Everything was working fine with a SATA drive a friend borrowed me until a couple of days ago when I started my PC and the drive reported bad sectors. Some days later and the bios doesn't even recognize it.
    I borrowed a multimeter and tested the power supply again:

    5V- 4.97
    12V- 12.20
    3.3V- 3.40

    All normal, except something (maybe) weird- with the multimeter connected, if I touch the power supply or move the case even a little bit it shuts down and restarts.

    Apart from that, everything seems to be working fine until now at least.
    Is there anything else I can do with the multimeter to further test the power supply? I used it on the PSU with it inside the case and connected to the same old components.

    I don't really know if I RMA the PSU because the voltages are normal and it seems to work okay. And paying for shipping to Corsair and back would probably cost about the same as buying a new PSU :ohwell:
    Anymore new ideas to help someone on the brink of throwing the freaking PC out the window?

    Thanks for helping, guys!
     
  19. scaminatrix

    scaminatrix

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    I RMA'ed a PSU that was working fine - except the fact that it killed several graphics cards over the space of a year or so. Antec replaced the PSU with no argument. I would imagine Corsair would be the same too.

    I'd recommend to RMA the PSU with a short note saying that it's eaten several HDD's this year already. You only have to pay for the postage to send the PSU to Corsair, they pay the postage to get the new PSU back to you. You might even be able to claim the postage costs back from them. I believe you would have to send it to Holland.

    Damn man, get it out before it fries more stuffs!!
     
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  20. LordJummy

    LordJummy New Member

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    Sounds like something is not grounded, or something is short circuiting. You're probably moving something that's shorting out the power supply every time you tap/move the case.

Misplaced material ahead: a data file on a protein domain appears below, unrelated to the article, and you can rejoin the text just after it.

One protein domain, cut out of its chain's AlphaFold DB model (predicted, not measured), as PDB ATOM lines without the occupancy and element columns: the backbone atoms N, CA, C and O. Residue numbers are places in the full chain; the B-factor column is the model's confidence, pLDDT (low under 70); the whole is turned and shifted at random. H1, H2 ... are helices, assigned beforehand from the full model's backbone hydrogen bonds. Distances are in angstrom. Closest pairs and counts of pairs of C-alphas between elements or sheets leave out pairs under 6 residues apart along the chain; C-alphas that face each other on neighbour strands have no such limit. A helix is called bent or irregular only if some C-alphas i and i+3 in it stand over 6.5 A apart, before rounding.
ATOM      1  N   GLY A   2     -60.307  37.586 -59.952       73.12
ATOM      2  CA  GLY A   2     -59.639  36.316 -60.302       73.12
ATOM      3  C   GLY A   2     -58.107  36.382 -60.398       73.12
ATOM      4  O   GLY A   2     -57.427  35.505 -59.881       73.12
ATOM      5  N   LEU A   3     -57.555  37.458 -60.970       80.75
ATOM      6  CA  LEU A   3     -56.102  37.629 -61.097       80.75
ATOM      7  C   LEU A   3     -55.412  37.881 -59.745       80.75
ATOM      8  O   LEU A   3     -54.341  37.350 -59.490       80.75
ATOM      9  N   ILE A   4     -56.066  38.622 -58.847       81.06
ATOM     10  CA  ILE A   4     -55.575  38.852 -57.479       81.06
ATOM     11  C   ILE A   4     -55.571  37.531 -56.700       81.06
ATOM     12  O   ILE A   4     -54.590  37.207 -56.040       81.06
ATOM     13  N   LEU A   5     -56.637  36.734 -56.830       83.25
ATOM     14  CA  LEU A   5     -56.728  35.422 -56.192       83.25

Follow scaminatrix's advice; RMA that PSU.
     
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  21. twilyth Guest

    The first thing i would have tried is putting the drive in an external case and booting from a cd or thumb drive then doing a torture test on it externally. That would have immediately told you what the problem was or wasn't.

    External SATA to USB2 cases are dirt cheap and well worth the $20-30 bucks you will pay for one that is half way decent. I like the docking stations myself since I think you get better heat dissipation. And I've rarely had a problem with the power brick or onboard PSU of the case.

    I also just wanted to mention that with drive 1, the only time I've ever heard a clicking sound is on an IDE drive with a bad controller card. So I would guess that the first was probably defective. IDK about drives 2 and 3.

    If you want to isolate where the short is coming from, I would take the PSU out of the case and put it next to it. Then you could see if tapping the PSU causes the short or if tapping the case does. If both, then it's going to be the power connector or the wires that supply it. Obviously be careful when playing with a PSU outside the case - ESPECIALLY when there is a very good chance there is a short somewhere.
     
  22. francis511

    francis511

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    Yeah. multiple hard drives failing on the same rig , been there done that. If you already changed sata cables and ports then all you can do is eliminate the psu and the mobo. = ( bad luck mano !
     
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  23. Steevo

    Steevo

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    motherboard or a PSU short. The restarts are pointing to a bad or shorting PSU, or a motherboard that is flexing and touching just a bit. Disassemble and try it on a bench without a drive connected.

    I had a motherboard that did funny things to drives when they were connected a few years ago, it got sent back and its replacement was OK.
     
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  24. HTC

    HTC

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    Agreed with both points!

    Also, try figuring out if the mobo is touching the back of the case: usually, short circuiting starts there.
     
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  25. pigulici

    pigulici

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    I have same problem, after 3 hdd died and replaced, I replace the psu and after that no more problems